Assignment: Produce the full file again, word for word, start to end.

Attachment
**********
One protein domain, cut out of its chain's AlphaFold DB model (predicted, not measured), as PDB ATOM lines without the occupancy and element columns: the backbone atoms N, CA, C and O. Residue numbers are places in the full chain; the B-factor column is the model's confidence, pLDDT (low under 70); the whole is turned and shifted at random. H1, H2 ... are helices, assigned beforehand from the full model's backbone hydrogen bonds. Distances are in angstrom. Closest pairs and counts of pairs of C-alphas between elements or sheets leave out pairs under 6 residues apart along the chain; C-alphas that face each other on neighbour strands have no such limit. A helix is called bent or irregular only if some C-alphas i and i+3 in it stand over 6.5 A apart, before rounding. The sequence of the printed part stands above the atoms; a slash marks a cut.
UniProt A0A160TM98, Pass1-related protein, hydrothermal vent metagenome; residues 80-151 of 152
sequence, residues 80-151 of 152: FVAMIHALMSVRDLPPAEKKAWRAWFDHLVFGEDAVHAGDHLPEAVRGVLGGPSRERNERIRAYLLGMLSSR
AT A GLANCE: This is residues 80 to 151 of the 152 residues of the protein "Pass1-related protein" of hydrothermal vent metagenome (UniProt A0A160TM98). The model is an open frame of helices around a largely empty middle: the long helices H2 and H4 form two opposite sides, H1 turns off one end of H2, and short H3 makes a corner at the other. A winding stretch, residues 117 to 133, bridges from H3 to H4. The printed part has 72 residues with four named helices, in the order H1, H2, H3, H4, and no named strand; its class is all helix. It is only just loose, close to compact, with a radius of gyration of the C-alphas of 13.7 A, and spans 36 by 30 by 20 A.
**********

One protein domain, cut out of its chain's AlphaFold DB model (predicted, not measured), as PDB ATOM lines without the occupancy and element columns: the backbone atoms N, CA, C and O. Residue numbers are places in the full chain; the B-factor column is the model's confidence, pLDDT (low under 70); the whole is turned and shifted at random. H1, H2 ... are helices, assigned beforehand from the full model's backbone hydrogen bonds. Distances are in angstrom. Closest pairs and counts of pairs of C-alphas between elements or sheets leave out pairs under 6 residues apart along the chain; C-alphas that face each other on neighbour strands have no such limit. A helix is called bent or irregular only if some C-alphas i and i+3 in it stand over 6.5 A apart, before rounding. The sequence of the printed part stands above the atoms; a slash marks a cut.
UniProt A0A160TM98, Pass1-related protein, hydrothermal vent metagenome; residues 80-151 of 152
sequence, residues 80-151 of 152: FVAMIHALMSVRDLPPAEKKAWRAWFDHLVFGEDAVHAGDHLPEAVRGVLGGPSRERNERIRAYLLGMLSSR
AT A GLANCE: This is residues 80 to 151 of the 152 residues of the protein "Pass1-related protein" of hydrothermal vent metagenome (UniProt A0A160TM98). The model is an open frame of helices around a largely empty middle: the long helices H2 and H4 form two opposite sides, H1 turns off one end of H2, and short H3 makes a corner at the other. A winding stretch, residues 117 to 133, bridges from H3 to H4. The printed part has 72 residues with four named helices, in the order H1, H2, H3, H4, and no named strand; its class is all helix. It is only just loose, close to compact, with a radius of gyration of the C-alphas of 13.7 A, and spans 36 by 30 by 20 A.